As far as engineering, I actually saw a clasp on a box that was similar but a little more elaborate. The ones I saw seemed “Over Engineered”, if you will… As Norm used to say, this was my interpretation of them. Less is more to me, especially with moving parts (less to go wrong!)

David, it’s good to see your Handsome Visage once again gracing the pages here! :)

-- Mike in Concord, NH---Unpleasant tasks are simply worthy challenges to improve skills.

View patron's profile (online now)

patron

13142 posts in 2059 days


#6 posted 02-18-2010 03:08 AM

i’ve been called a lot of things ,

but i never heard that before .

thanks , ( i think ) .

-- david - only thru kindness can this world be whole . If we don't succeed we run the risk of failure. Dan Quayle

View Loucarb's profile

Loucarb

2388 posts in 2164 days


#7 posted 02-18-2010 03:24 AM

It looks like more progress & some nice engineering.

View studie's profile

studie

618 posts in 1865 days


#8 posted 02-18-2010 07:40 AM

As always your work is inventive and one of a kind! Many here have seen your Dads cool work & can now see it in yours too. Keep it up, thanks for sharing Mike!

-- $tudie

View stefang's profile

stefang

13524 posts in 2053 days


#9 posted 02-18-2010 12:25 PM

Interesting work Mike. I love your blogs and always get inspiration from them. Now I’m in suspense waiting to see how all those bits and pieces will actually be used on the box, so I hope you get that Lexan soon!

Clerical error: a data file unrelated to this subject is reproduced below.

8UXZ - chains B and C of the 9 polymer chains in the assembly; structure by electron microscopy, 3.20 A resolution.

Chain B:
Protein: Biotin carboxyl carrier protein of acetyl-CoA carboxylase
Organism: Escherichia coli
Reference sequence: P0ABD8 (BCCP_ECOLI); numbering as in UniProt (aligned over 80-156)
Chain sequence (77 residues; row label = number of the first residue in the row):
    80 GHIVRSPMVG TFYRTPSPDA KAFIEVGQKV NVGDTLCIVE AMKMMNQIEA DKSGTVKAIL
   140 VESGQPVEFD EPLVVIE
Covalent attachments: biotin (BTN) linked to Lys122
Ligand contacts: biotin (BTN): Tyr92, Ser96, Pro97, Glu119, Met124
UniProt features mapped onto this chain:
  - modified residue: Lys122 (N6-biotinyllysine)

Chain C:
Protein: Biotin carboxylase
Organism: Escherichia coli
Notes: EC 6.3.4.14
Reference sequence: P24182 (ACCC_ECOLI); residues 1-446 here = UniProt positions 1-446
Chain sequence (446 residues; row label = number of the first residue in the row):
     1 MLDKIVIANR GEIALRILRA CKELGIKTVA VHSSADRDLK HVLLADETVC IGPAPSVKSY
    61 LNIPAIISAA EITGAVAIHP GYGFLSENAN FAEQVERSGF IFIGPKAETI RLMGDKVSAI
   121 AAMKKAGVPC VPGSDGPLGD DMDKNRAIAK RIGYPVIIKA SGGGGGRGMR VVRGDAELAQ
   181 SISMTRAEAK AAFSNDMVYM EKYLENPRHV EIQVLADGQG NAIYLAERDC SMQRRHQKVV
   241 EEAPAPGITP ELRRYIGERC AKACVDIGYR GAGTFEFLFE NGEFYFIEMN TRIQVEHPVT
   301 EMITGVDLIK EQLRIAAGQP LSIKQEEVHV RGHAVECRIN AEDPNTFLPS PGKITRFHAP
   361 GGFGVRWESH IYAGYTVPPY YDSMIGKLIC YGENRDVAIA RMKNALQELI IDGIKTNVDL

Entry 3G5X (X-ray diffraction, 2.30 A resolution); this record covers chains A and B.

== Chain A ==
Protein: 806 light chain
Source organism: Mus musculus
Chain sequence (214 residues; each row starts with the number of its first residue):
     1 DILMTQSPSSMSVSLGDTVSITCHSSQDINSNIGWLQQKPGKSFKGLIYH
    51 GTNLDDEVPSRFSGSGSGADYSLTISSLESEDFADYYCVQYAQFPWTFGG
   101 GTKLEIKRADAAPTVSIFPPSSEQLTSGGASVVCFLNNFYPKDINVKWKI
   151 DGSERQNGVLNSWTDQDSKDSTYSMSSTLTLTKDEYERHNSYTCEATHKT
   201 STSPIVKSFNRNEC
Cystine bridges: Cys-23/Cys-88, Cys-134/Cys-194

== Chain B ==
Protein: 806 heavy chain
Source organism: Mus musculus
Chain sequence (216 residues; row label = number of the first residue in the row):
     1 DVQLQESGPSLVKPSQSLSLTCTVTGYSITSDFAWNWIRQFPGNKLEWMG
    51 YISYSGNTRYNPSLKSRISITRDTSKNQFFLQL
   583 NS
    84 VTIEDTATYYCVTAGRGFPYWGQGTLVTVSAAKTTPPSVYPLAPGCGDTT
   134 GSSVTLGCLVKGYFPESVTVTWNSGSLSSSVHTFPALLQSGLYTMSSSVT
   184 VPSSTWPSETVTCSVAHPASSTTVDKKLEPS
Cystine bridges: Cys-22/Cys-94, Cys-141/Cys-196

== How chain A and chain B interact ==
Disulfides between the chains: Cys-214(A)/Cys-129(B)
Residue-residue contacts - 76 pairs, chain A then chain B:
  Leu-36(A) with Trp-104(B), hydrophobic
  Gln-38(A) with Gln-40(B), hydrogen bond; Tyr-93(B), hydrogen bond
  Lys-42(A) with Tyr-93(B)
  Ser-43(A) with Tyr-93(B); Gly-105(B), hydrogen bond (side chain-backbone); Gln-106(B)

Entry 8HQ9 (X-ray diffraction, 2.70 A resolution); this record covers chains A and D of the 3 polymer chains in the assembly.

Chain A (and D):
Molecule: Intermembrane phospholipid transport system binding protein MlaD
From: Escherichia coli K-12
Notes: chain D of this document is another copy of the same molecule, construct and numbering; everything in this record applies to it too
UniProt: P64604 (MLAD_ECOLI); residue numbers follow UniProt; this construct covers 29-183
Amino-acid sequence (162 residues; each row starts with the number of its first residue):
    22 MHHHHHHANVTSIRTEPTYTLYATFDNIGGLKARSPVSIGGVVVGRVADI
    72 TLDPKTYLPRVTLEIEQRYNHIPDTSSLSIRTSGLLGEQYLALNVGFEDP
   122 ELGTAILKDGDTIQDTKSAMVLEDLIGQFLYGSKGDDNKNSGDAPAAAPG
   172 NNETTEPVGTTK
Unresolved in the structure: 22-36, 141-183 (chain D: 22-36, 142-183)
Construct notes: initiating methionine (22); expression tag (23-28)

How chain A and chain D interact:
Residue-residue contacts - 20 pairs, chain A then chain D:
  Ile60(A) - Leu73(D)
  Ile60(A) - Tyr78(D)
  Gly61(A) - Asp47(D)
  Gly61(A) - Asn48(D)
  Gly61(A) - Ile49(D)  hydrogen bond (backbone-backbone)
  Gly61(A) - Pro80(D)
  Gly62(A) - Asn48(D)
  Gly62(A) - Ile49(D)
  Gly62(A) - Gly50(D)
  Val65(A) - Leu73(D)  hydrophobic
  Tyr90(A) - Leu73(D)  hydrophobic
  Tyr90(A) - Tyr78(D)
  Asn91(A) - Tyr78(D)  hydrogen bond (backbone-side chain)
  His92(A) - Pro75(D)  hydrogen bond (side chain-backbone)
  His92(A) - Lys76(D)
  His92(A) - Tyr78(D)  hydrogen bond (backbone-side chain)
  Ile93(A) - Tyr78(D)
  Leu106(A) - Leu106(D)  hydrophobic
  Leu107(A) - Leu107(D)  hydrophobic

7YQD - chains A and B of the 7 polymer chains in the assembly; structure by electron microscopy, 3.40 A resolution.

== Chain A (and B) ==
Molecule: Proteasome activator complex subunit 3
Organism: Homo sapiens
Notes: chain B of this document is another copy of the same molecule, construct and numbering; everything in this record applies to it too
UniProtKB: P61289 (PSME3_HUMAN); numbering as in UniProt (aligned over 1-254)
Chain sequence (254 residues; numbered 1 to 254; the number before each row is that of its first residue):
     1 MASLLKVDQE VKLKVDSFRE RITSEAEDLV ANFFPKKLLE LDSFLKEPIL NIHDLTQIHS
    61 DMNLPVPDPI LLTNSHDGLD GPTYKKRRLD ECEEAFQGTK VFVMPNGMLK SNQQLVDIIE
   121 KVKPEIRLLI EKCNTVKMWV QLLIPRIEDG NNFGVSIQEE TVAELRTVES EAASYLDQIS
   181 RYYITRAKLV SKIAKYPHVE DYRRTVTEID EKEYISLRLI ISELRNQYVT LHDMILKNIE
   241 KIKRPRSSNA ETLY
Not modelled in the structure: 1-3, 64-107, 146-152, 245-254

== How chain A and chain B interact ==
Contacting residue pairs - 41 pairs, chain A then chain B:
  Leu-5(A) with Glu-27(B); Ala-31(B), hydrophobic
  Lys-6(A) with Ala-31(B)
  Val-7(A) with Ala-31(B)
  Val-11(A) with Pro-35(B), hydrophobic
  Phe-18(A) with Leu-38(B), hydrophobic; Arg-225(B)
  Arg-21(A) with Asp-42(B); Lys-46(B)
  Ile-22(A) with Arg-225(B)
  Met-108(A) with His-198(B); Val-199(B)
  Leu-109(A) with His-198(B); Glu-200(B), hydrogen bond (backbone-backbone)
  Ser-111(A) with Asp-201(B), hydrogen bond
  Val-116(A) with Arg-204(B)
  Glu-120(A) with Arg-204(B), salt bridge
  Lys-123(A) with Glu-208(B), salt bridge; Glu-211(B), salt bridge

-- Mike, an American living in Norway.

View nmkidd's profile

nmkidd

758 posts in 1891 days


#10 posted 02-18-2010 03:27 PM

As usual….your hinge and clasp are ingenious…....and the pix with explanations …..super….......and your talent and skills are way beyond me….so, I guess I’m stuck with the obvious…...buying my hardware.

really anxious to see your finished display case….....I know it will be awesome…....your Dad would be proud of you!!

-- Doug, New Mexico.......the only stupid question is one that is never asked!........don't fix it, if it ain't broke!

View blockhead's profile

blockhead

1451 posts in 2027 days


#11 posted 02-18-2010 03:36 PM

This is looking great Mike.
You said, ”But it’s still a curious, almost sacrilegious, experience, going through His Stuff!”
I’m sure there isn’t anyone he would want more to use his stuff than you. I know he would be proud.

-- Brad, Oregon- The things that come to those who wait, may be the things left by those who got there first.

View HallTree's profile

HallTree

5661 posts in 2486 days


#12 posted 02-18-2010 06:13 PM

Great show of your progress. I feel like I am in your shop watching you.

-- "Hold on to instruction, do not let it go; guard it well, for it is your life" Solomon

View Bob Kollman's profile

Bob Kollman

1797 posts in 1909 days


#13 posted 02-19-2010 09:39 AM

David: Visage: 1) The face or facial expression of a person. 2) Appearance aspect.
Had to look it up in the dictionary….Almost thought Mike said something bad.

Looks like your comming along good, It’s kind of nice to have some of your dads stuff
to put into your project. My dad did everything for my mom and us kids, he never made
much money, his last wage was 2.69 an hour, everything he earned he gave away. I think
my brother has his empty wallet with the few old pictures in it. Mike, it is so good that you
have so many of the the things of your father that you can hold in your hand. From his hand
to yours is a blessing.

-- Bob Kenosha Wi.

View Kristoffer's profile

Kristoffer

671 posts in 1934 days


#14 posted 02-24-2010 09:55 PM

Looks great, Mike! I can’t wait until I earn the patience (haha) it must take to lay out all of the cuts and drill marks to make hinges like yours.
Like Blockhead said….. I’m sure there isn’t anyone he would want more to use his stuff than you.
Keep the blogs comin’.

-- Cheers and God Bless